Celitcs struck back impressively in Match 2 of the Eastern Conference Semifinals. In the first half, Jaylen Brown and Co. decode The Bucks’ defense with a simple trick, while Giannis Antetokounmpo is invited to a desert island on the other side. The findings.
1. How Boston interpreted the champion’s defense
After the opening defeat against the Bucks, the offense was the first topic of conversation behind the closed Celtics doors that Grant Williams admitted. Understandable after just ten hits from two and a field shot rate of 33.3 percent. In Game 2, Boston made it a point to swap the good shots from Game 1 – which mostly did not fall – for even better shots.
“In the first game, we played rashly, sometimes forcing our throws. We took the first open three we saw, even though three people came flying,” Williams analyzed after the 109: 86 rematch. “Today we knew that the more we moved the ball, the more opportunities we would have to be really open.”
Movement – this magic word referred not only to the ball but also to the players. The Celtics offensive caused Wilson to run from one corner to the next in the dominant first half, but attacked the zone with several drives in almost every possession to pull the defense apart. After a drive followed the kick-out pass, but instead of completing it right away, the next drive plus kick-out pass came – just long enough for Boston to have not only a good, but the right throw.
“From good to great, we’ve been emphasizing that for a while,” Jayson Tatum said. “They are a very good team, so the first move will not necessarily work, maybe not even the second. You have to keep moving the ball and keep pulling towards the basket until you get the best possible shot. It did we today. “
Numerically, it reads like this: In the first half, the 23 successful field goals were preceded by 17 assists. Downtown’s last 20 hits set a postseason franchise record (on 43 attempts, 46.5 percent). As the ball movement stagnated after the break, offensive production also stagnated.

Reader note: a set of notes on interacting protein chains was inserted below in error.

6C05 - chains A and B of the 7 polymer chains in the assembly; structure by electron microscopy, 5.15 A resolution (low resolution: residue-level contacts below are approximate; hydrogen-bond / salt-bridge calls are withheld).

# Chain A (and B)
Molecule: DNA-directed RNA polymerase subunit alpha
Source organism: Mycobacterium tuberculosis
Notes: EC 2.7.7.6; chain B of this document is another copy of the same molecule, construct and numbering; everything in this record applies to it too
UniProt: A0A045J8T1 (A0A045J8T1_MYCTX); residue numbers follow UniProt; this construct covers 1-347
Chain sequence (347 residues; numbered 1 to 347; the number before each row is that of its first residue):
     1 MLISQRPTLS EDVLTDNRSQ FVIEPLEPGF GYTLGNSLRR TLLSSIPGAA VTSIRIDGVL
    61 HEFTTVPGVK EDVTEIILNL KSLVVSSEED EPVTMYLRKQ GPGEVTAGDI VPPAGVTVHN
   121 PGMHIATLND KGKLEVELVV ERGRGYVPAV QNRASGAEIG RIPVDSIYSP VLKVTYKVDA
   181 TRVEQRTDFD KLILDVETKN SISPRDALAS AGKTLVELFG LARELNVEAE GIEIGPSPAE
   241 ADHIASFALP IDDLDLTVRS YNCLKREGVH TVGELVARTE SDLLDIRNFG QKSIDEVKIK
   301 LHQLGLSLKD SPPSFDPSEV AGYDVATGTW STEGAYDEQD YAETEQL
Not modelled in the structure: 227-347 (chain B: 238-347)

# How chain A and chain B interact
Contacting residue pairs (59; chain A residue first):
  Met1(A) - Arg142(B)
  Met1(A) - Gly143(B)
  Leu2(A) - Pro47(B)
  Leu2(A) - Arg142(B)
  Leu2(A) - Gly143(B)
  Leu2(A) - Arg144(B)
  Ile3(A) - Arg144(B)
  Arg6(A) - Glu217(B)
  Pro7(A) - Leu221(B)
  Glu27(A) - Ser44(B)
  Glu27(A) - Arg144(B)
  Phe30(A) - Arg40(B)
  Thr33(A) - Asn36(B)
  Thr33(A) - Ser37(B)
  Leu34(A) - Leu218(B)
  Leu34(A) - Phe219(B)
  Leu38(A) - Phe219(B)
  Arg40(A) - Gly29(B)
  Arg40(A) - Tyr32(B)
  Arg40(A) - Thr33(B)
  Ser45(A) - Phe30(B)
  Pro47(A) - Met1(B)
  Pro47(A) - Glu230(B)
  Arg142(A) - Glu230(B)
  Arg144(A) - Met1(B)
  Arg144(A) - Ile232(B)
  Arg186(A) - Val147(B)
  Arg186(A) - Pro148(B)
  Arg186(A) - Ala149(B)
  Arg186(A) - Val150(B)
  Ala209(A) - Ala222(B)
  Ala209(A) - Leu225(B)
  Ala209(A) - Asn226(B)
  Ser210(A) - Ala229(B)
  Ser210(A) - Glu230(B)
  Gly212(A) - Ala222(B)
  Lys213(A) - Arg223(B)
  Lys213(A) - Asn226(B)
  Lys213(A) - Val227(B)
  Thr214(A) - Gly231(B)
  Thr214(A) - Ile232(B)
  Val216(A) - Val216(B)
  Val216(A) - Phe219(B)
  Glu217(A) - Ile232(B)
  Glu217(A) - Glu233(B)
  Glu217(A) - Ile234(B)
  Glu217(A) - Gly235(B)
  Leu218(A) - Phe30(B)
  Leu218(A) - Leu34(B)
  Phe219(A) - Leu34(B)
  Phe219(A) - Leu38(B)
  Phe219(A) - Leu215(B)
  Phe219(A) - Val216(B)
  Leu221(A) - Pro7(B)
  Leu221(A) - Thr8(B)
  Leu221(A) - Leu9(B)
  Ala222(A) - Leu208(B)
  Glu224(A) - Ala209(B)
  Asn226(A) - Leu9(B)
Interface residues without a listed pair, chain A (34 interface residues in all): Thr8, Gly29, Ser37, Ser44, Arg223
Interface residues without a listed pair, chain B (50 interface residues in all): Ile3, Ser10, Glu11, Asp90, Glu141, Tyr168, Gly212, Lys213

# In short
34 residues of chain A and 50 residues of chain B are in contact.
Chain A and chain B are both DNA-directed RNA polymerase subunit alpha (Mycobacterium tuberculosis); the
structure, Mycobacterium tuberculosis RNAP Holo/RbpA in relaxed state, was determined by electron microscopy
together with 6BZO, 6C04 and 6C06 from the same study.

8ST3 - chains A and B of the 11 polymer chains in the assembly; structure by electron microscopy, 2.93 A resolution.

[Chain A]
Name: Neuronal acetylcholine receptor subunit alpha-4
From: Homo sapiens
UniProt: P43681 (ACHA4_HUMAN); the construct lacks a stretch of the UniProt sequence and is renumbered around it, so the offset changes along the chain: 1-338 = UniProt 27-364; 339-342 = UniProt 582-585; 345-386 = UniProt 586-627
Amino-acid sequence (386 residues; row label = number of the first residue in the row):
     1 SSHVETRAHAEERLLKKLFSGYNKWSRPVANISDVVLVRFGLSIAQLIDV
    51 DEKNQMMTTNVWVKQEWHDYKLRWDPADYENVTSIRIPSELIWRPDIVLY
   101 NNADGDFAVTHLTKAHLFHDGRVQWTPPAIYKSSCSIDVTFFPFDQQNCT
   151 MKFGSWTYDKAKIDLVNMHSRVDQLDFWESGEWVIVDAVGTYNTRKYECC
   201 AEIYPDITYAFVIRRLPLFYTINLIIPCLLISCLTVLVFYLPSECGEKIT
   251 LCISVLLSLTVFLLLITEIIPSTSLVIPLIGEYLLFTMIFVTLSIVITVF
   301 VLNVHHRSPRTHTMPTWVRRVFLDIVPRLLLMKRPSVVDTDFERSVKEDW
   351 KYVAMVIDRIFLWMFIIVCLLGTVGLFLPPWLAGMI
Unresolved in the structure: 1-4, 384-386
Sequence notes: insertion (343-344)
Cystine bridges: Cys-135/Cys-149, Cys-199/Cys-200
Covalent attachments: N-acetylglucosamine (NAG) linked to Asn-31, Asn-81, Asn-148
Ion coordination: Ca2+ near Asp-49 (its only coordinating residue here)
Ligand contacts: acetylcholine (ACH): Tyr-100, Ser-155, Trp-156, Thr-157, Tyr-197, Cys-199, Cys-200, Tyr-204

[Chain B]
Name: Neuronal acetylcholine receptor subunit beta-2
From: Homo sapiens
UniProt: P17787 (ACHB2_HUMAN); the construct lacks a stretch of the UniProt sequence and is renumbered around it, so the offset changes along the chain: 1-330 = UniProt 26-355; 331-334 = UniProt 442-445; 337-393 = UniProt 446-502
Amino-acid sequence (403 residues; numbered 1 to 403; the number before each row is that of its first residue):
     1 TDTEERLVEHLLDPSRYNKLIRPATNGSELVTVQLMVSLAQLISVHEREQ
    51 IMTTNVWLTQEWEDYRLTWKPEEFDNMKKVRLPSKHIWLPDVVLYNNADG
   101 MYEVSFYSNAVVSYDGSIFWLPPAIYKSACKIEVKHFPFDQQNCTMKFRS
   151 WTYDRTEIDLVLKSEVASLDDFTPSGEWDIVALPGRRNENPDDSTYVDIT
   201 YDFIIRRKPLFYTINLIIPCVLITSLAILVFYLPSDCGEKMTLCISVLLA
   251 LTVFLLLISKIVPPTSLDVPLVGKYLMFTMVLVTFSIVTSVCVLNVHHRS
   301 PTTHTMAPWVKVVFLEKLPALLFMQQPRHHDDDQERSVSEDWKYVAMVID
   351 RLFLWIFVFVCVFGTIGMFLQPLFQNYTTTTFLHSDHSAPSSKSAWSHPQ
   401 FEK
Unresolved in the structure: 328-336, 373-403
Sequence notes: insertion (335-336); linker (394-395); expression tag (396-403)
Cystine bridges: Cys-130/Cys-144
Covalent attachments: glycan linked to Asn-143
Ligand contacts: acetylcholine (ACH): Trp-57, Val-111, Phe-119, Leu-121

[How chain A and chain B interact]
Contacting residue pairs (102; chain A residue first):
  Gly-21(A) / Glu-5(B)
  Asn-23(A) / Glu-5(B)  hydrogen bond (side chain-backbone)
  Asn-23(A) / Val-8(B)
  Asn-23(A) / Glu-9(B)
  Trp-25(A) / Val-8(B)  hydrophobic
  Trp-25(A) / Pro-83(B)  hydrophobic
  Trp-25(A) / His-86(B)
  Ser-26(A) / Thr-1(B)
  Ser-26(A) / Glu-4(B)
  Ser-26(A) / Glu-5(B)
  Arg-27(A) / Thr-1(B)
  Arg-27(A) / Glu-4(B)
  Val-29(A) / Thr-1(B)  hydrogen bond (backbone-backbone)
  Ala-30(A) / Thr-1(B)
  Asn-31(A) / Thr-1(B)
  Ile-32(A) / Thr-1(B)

A good example of the originally excellent ball movement was this possession just four minutes before the end of the first half. The attack took 16 seconds off the clock, after six passes and three runs towards the zone, Al Horford was finally empty in the cordoned off area. “It was exciting to be on the field during this possession,” said Williams, who was the only Celtic who did not touch the ball in this attack, even though he was free in the corner. “Everyone trusted each other, we had fun and that’s how you succeed as a team.”
2. Celtics vs. Bucks: Jaylen B’s return.
The markedly improved offensive also led to a markedly improved litter distribution for the home team. In this case, better means more variable. After 50 three-pointers from just three shots in the middle distance on Sunday, Boston now took 15 attempts from the midfield (though six hits), 23 shots in the zone and 43 from the distance in game 2. To the great delight of coach Ime Udoka.
“We know the middle distance is open,” Udoka said, alluding to the Bucks’ defensive concept of closing the zone if possible. “There’s no need to exaggerate the zone penetration and drive directly into the big ones, or just go for the three-pointer. We have two elite mid-range shooters, and we welcome those shots, especially when they’re in drop coverage.”
It helps, of course, that one of those elite midfielders rehabilitated his weak start to the series impressively in Game 2. On his first throw of the night, a pullup from the long twos, Jaylen Brown was lucky as the ball bounced over the ring , before it fell. But then the basket for the guard was twice as big as usual.
In Game 1, Brown achieved more turnovers (7) than successful field goals (4), and now he was looking for redemption. “He came into the arena focused. You could feel in his demeanor that he was ready for this match. I saw it in his eyes,” Williams said.
“We knew we were going to go out and play as if our whole season was at stake. We did,” Brown explained of his approach, which apparently motivated him to give his best. The 25-year-old was at times so hot that he had more points on the scoreboard than the entire Bucks team for a long time in the first quarter.
17 points in the first section, almost perfect 25 points in the first half (9/10 FG, 5/5 triangles) and 30 points at the end were on the plus side. “We had a great race against Brooklyn, and then in the first game against Milwaukee we got a slap in the face. It woke us up,” Brown said.
After the switch and also in the fourth quarter, Brown was not quite able to build on his spectacular first half. His injured thighs may have bothered him, and Brown was also taken off the track earlier than the other starters. The thigh could “tighten” towards the end of the fights, Udoka explained this safety measure after 38 minutes for Brown. In return, he stressed that he was fine and would be ready for match 3.